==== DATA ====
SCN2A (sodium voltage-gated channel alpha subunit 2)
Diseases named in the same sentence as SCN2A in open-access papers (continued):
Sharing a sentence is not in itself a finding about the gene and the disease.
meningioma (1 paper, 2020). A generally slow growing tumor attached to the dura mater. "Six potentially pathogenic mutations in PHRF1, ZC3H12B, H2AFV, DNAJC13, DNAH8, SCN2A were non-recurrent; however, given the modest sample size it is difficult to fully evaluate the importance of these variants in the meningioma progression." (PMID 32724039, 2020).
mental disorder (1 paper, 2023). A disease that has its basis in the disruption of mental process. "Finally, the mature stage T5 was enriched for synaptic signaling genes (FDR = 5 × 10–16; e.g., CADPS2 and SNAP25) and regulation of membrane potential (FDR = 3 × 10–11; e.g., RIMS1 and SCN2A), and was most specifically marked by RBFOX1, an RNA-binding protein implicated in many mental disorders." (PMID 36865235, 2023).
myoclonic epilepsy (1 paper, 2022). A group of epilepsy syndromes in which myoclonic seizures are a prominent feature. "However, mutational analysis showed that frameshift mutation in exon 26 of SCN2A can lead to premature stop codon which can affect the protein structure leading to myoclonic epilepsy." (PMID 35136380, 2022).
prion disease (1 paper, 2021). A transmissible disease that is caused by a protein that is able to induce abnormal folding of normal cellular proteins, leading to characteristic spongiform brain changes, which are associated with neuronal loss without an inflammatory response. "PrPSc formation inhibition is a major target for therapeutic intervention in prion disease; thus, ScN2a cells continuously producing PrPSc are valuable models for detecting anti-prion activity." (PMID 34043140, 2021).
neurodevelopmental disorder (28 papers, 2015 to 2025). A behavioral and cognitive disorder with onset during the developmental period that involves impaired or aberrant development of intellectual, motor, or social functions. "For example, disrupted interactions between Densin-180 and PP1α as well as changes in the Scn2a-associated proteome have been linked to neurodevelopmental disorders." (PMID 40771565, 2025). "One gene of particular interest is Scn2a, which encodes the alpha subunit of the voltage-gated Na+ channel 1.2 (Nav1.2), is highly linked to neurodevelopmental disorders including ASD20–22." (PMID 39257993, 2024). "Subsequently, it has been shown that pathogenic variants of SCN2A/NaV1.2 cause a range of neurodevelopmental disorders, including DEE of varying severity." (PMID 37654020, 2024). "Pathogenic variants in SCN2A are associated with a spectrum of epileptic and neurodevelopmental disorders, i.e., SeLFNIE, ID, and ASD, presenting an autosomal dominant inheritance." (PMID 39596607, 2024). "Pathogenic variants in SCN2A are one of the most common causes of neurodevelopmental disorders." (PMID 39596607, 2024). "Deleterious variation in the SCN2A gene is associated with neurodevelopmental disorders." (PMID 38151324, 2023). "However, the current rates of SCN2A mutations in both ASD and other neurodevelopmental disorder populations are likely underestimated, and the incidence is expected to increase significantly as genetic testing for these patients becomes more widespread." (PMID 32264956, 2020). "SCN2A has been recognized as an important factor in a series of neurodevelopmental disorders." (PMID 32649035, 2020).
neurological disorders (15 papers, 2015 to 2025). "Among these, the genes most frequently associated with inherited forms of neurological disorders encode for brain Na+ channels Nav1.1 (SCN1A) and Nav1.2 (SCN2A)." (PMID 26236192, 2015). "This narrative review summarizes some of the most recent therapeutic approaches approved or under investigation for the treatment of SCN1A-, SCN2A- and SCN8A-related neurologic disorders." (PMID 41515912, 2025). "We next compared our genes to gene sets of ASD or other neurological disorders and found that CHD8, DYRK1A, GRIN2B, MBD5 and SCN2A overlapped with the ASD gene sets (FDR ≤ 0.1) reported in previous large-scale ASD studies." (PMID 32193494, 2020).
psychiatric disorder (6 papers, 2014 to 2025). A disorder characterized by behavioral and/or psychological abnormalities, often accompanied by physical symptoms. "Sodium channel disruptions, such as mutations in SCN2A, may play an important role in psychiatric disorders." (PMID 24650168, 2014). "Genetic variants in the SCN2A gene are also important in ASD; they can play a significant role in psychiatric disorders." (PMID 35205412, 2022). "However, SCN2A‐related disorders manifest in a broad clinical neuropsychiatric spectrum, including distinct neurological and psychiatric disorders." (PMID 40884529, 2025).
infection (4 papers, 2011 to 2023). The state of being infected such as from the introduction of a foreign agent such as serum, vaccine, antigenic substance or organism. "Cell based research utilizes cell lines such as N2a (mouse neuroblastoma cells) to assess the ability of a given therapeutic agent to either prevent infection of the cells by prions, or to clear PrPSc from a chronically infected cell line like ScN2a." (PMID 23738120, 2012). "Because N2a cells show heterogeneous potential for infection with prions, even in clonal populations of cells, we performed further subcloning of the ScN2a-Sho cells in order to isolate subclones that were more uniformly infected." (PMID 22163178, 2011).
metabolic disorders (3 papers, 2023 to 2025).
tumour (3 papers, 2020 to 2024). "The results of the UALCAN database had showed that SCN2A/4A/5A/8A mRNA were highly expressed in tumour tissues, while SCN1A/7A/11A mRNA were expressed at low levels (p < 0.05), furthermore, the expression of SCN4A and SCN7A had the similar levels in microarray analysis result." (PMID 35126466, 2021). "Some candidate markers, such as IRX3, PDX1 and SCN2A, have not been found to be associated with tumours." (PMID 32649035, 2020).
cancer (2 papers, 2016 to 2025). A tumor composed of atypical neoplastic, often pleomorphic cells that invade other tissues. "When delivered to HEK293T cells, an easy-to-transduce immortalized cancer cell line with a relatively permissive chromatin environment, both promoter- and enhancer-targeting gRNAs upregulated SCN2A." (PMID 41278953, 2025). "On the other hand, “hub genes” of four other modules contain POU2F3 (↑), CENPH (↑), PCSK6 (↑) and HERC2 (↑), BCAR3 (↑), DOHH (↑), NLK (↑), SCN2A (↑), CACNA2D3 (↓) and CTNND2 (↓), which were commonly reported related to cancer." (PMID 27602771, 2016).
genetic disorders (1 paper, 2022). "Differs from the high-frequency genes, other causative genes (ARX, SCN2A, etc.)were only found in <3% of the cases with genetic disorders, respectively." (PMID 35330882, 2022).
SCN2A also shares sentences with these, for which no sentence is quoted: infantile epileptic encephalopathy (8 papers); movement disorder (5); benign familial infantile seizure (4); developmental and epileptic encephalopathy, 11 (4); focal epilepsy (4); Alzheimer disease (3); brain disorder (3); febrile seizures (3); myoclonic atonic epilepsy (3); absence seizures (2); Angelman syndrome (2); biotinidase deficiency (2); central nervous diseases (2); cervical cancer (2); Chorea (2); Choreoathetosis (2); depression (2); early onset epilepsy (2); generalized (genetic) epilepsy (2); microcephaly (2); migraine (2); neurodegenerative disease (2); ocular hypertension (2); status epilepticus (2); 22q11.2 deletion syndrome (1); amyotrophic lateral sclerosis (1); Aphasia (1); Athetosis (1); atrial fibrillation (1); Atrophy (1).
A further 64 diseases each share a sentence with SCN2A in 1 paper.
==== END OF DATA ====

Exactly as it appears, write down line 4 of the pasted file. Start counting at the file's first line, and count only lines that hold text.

meningioma (1 paper, 2020). A generally slow growing tumor attached to the dura mater. "Six potentially pathogenic mutations in PHRF1, ZC3H12B, H2AFV, DNAJC13, DNAH8, SCN2A were non-recurrent; however, given the modest sample size it is difficult to fully evaluate the importance of these variants in the meningioma progression." (PMID 32724039, 2020).